Alex Quinn
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Tip: Set your CAMERA clock back.  I usually forget this one, and then all of my photo time stamps are off by 1 hour.
MATH PROBLEM ... You and your friends want to create a scale of sweetness (taste) for many types of fruit. Each person tastes a few fruits and scores them like this:
• Anne: banana=0.0, papaya=0.7, cantaloupe=1.0
• Bert: papaya=0.0, cantaloupe=0.4, peach=1.0
• Carl: strawberry=0.0, papaya=0.7, peach=1.0
• …

In other words, of the three fruits Anne tasted, she found cantaloupe sweetest, banana least sweet, and papaya closer to cantaloupe than to banana.

Every person will score a few (but not all) fruits. Every fruit will be tasted/scored by a few (but not all) people. Scores are all relative, i.e., no explicit units.

The end result should look something like this:
• 0.0 banana
• 0.2 strawberry
• 0.4 papaya
• 0.5 cantaloupe
• 1.0 peach

GOAL: How can I use the individual scores to calculate the global scores?

____________________________
If you recognize the form of the problem, I'd greatly appreciate a pointer.

As I see it, I need to scale and shift each person’s scores so they are compatible (or approximately so) with the others, and then renormalize them all back to 0.0 to 1.0. Originally, I thought I could express the individual scores as an over-specified system of linear equations, and solve it using least squares. I can’t figure out how to set it up for that. Maybe it needs something fancier than linear regression. I don't know.

This is for my research—part of building a system for crowdsourcing decisions.
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Cute song about paying income taxes
Python: Why does it take 13,703,112,000 bytes of RAM to create an array of 1,000,000,000 null values?  While executing the following statement, it peaked at 13.1 GB.  After it finished, it settled back to 7.5 GB.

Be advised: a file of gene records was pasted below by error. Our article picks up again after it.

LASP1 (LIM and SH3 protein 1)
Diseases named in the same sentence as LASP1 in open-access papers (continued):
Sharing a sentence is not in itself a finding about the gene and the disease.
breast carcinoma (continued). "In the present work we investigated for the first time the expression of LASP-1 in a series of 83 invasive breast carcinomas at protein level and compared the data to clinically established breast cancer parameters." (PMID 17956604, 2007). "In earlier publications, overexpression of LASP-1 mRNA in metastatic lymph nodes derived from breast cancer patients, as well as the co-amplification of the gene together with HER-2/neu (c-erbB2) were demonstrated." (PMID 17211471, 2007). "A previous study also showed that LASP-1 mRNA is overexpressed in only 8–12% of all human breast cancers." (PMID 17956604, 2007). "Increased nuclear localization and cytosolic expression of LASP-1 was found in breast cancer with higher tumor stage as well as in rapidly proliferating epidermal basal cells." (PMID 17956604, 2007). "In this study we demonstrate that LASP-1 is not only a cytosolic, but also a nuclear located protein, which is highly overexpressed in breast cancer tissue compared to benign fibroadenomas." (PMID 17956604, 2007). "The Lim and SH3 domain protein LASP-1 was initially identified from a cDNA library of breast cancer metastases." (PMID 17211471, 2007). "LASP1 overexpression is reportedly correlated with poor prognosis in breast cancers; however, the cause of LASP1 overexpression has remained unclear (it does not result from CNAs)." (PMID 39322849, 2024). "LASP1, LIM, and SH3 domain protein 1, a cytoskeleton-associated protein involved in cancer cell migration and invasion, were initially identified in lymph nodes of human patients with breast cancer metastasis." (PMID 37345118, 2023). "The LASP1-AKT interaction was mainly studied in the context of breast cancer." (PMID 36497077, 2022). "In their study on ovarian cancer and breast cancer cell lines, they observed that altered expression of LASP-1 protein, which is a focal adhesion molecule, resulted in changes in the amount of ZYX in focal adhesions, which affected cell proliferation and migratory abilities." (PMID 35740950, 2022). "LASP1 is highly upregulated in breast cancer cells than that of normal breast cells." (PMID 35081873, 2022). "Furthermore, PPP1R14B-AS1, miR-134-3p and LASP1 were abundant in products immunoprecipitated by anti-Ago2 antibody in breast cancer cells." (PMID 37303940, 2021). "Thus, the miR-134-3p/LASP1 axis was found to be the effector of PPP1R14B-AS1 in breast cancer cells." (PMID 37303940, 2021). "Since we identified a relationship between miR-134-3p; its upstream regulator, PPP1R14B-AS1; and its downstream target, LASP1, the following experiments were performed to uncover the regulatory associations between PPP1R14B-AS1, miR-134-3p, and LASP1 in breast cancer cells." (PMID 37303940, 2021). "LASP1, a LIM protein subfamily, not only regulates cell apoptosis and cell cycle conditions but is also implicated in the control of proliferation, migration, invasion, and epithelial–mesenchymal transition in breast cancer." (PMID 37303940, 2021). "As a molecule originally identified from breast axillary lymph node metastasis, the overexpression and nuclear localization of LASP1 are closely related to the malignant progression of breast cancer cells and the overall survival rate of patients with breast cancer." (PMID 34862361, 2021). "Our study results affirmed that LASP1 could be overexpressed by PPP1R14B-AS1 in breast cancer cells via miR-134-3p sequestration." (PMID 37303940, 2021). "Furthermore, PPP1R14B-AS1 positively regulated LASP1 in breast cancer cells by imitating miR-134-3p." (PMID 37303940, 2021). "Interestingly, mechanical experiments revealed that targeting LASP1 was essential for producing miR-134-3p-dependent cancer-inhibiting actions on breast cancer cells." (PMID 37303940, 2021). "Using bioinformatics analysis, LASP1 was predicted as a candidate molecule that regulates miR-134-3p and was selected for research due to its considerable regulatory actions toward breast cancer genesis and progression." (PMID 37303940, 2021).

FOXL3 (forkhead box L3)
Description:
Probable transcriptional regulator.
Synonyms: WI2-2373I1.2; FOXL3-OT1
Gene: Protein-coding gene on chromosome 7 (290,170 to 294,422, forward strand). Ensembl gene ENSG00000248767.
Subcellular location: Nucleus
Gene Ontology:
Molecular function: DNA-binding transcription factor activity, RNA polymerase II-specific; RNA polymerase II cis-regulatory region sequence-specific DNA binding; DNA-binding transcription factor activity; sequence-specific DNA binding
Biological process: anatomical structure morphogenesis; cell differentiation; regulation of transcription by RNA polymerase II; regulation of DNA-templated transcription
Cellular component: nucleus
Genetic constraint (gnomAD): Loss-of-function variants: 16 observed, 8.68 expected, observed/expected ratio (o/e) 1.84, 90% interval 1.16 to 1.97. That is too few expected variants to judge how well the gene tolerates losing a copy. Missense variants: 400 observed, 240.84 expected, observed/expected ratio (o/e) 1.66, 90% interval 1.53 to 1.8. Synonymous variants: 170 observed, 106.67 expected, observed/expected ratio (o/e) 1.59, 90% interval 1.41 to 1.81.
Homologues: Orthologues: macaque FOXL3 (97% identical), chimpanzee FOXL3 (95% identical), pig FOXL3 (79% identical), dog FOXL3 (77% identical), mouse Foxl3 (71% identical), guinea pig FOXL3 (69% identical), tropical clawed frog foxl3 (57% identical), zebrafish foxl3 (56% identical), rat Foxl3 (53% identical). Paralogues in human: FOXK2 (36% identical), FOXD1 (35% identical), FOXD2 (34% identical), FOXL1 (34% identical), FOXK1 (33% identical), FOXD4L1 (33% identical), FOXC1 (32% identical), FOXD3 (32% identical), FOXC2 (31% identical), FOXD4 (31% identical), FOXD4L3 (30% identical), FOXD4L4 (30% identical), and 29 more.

>>> a = tuple(None for _ in xrange(10**9))
Last Friday, I wrote to Evernote to let them know I've been receiving bogus password reset confirmation emails periodically over the past 7 months.  The next day, they announced they had discovered a security breach affecting 50 million accounts. I can't help but wonder if I helped tip them off to the intrusion.
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Lately, some Republicans have quipped that only Democrats should pay the extra taxes for spending Republicans don't want. That would only be fair if there were some conditions:

• Republicans who refused to fund the Pell Grant or federally subsidized student loans would not be allowed to hire workers who were educated by them. When those people got better jobs and paid higher taxes as a result of the college education they couldn't otherwise afford, the extra taxes would go into the Democrat's pool of tax revenue.

• Republicans who refused to fund the NSF would not be allowed to use the resulting research in their businesses, or hire the graduate students who gained experience (and PhDs) by way of those projects. (Example: Both founders of Google were NSF-funded graduate students.)

• Republicans who refused to fund the NIH and CDC would not be allowed to receive medicine or medical treatments that benefited from the NIH- or CDC-funded research.

• Republican employers who forced their workers to go to the government for health care would be required to reimburse the government when those healthier employees missed fewer work days.

• Republicans who refused to fund mental health and substance abuse programs would have to pay the extra cost of police to manage the unstable people walking around, and prisons to incarcerate them when they flip out and do terrible things.

• Republicans who refused to fund public schools enough to buy modern facilities and materials, and pay salaries that attract/retain great teachers would not be allowed to hire the more competent students they produced.

• Republicans who refused to fund all of the above would not be allowed to invest in companies that benefited. That means no investments (i.e., stock, mutual funds, pensions, etc.) in the US technology, health care, pharmaceuticals, telecommunications, oil/gas, or aerospace/automotive sectors.

This is just to illustrate some of the indirect benefits people in the upper brackets receive for their tax money. It would be hard to succeed in business without workers who are competent, properly educated, and healthy. Fortunately, not all Republicans are so short-sighted, nor are all employers Republicans (or vice versa).